The importance of your cashflow
Predicting the peaks and troughs of your cashflow throughout your financial year can help to reduce the impact in negative periods.
Cashflow refers to the amount of cash you have available to pay your bills, whether it comes straight from retained profits, your overdraft or some other loan facility. The bottom line is that is you can’t pay your creditors they may refuse to continue to supply you with goods and services you need to fulfil your contracts with customers.
Cashflow and Profitability
These two terms have different meanings.
Profitability is the net difference between the total amount your business earns and all of its costs; cashflow on the other hand is your ability to pay your bills on a regular basis.
Cashflow is not just about the amounts of money moving in and out of your bank account but is also dependent on the timing of these movements.
The importance of forecasting
Cashflow management is much easier if you can predict the peaks and troughs in advance and take steps to reduce the impact of any period of negative cashflow.
To do this you’ll need to produce a cashflow forecast that gives you a month by month prediction of the amount of cash you are likely to require. An accurate cashflow forecast can give you an idea of your borrowing requirements or alternatively, the amount of excess cash you may have available for investment, development or disbursement.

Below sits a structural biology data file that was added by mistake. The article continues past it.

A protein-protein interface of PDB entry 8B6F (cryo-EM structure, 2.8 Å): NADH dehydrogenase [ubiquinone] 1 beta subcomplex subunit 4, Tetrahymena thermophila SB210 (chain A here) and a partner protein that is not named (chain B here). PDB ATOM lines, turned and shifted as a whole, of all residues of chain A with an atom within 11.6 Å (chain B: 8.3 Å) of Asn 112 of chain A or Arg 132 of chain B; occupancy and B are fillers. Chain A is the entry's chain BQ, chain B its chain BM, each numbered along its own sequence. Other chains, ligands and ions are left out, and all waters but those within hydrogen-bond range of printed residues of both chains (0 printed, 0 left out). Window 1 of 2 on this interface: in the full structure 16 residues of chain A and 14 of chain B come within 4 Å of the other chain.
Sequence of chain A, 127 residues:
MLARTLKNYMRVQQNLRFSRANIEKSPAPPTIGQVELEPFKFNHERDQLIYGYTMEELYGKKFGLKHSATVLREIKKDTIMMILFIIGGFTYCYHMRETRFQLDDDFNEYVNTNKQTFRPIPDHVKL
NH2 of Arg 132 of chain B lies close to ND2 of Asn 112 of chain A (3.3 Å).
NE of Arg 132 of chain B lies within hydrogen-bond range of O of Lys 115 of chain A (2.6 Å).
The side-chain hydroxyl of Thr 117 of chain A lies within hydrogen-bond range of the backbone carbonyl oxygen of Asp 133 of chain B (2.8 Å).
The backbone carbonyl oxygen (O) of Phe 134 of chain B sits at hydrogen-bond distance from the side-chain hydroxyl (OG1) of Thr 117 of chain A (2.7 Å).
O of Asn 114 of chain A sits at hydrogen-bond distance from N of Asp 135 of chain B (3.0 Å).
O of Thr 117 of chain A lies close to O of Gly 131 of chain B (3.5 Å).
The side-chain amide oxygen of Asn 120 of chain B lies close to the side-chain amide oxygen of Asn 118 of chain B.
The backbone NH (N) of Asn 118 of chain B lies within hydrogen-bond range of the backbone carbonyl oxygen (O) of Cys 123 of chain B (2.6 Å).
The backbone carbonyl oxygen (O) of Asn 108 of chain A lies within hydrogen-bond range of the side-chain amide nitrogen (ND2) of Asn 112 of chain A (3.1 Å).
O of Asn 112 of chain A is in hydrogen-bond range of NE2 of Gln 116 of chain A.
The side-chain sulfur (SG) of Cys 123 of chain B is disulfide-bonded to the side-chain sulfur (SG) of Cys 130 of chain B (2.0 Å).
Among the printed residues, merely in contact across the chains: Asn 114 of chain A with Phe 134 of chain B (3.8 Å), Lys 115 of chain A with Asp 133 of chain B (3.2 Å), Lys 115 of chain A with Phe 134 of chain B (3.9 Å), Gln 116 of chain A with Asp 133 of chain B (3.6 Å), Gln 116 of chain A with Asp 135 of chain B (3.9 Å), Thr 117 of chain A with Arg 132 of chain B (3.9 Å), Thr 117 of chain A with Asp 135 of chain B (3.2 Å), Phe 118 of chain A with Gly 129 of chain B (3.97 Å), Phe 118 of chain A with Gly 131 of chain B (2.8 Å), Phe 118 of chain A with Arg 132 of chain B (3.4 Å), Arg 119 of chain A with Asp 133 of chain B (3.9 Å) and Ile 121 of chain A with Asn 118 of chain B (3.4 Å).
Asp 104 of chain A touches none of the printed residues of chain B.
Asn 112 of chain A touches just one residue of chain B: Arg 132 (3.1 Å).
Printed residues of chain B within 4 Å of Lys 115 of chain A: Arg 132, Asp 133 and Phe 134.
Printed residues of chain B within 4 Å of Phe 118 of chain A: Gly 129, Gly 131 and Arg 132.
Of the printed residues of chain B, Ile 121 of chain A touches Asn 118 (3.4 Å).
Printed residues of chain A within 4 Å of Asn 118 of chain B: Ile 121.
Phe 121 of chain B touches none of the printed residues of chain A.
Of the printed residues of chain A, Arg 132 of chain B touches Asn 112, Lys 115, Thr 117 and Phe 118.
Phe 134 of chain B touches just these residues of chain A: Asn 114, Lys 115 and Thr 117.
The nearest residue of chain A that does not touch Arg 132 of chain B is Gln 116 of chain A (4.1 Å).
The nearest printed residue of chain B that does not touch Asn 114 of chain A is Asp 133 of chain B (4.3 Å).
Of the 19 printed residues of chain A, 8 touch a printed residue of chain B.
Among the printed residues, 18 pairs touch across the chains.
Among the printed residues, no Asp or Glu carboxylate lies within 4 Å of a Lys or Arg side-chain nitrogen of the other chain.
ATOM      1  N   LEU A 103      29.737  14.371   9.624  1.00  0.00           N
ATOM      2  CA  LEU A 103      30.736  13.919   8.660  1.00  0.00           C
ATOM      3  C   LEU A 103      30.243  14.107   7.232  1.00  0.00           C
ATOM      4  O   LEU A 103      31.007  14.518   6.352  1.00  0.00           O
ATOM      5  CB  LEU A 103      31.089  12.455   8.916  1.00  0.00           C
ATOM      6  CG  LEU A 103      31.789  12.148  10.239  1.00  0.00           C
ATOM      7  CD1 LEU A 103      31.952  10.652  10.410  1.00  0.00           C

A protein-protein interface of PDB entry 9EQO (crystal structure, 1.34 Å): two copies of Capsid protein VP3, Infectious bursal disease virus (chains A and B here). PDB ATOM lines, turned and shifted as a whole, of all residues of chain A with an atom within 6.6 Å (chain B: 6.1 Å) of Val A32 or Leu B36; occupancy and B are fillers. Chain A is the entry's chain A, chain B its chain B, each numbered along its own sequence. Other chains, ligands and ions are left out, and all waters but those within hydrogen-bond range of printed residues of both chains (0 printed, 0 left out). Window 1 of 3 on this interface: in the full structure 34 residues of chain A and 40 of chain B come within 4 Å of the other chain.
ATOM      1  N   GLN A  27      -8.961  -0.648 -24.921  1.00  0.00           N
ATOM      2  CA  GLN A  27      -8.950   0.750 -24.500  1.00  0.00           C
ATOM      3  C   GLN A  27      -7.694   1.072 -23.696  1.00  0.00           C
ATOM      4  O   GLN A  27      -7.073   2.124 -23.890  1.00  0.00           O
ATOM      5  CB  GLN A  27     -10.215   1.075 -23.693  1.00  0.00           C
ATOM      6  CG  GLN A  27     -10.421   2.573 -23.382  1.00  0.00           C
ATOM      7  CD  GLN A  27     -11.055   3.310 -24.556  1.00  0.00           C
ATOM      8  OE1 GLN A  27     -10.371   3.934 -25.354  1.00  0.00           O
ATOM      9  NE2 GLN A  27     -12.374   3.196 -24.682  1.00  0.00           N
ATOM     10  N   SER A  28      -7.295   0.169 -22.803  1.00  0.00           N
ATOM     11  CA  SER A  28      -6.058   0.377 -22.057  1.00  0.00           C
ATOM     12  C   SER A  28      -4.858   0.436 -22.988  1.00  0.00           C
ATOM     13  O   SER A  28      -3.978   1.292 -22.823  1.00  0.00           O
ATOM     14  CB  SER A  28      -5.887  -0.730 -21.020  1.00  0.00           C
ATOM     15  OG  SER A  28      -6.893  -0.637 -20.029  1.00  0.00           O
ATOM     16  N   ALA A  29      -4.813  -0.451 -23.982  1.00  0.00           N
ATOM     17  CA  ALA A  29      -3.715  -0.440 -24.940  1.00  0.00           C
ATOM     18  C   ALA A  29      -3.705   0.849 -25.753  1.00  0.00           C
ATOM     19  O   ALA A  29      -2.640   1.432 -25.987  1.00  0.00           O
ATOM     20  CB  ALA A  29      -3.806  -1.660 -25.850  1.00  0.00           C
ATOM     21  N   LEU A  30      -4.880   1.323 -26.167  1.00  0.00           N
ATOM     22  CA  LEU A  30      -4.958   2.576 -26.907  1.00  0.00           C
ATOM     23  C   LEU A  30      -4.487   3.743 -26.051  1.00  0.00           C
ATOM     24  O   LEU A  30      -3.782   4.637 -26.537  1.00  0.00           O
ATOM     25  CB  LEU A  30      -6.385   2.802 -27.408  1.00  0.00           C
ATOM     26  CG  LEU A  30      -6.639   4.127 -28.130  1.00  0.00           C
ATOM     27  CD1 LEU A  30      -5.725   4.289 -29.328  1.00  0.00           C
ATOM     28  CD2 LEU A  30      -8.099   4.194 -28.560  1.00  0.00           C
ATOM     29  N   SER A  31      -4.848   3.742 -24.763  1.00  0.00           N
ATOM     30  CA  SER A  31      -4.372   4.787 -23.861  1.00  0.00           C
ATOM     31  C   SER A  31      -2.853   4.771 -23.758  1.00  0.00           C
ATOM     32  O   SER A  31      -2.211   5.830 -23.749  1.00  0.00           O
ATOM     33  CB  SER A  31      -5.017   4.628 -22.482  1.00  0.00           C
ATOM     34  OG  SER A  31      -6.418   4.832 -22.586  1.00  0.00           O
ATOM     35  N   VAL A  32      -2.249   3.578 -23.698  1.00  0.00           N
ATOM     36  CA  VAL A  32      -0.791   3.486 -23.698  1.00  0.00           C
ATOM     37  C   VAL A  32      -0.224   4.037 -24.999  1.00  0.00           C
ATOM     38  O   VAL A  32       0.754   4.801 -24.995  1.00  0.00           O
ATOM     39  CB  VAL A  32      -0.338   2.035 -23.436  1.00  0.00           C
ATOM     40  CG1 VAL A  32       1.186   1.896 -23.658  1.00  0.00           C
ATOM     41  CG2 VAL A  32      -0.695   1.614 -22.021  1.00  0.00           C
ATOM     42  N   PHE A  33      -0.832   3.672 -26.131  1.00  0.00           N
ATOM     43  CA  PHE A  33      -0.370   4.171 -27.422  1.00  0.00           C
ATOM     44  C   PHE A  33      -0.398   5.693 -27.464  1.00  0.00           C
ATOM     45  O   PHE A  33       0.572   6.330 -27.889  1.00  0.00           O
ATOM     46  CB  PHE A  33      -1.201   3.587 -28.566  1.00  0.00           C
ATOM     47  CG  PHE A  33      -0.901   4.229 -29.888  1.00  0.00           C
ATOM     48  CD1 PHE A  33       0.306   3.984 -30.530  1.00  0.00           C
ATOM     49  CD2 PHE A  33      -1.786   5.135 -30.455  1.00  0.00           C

Five ways to improve your company’s cashflow
• Bill Promptly
If you don’t have a system in place, start billing for projects on a regular basis. When taking on longer-term projects or clients, negotiate in advance for regular payments instead of allowing the amount due to build up until completion of a contract.
• Create incentives for faster payment to you
Small businesses can sometimes significantly cut the time spent waiting for payment by offering a discount for quick payment.
• Avoid slow pay/no pay customers from the start
Weed out the slow payers or no pays before they become clients. This means checking out credit references and calling other businesses that have a relationship with the client.
• Use barter instead of cash
You could reduce the strain on your immediate cash if you need goods or services from someone and can barter goods or services of your own in return.
• Consider consolidating your loans
If you have several business loans or related loans such as cars, equipment, credits cards etc. you may be able to consolidate two or more of these into as lower interest account and improve your cashflow. It may also be worth taking out a longer-term loan agreement in exchange for lower monthly payments.
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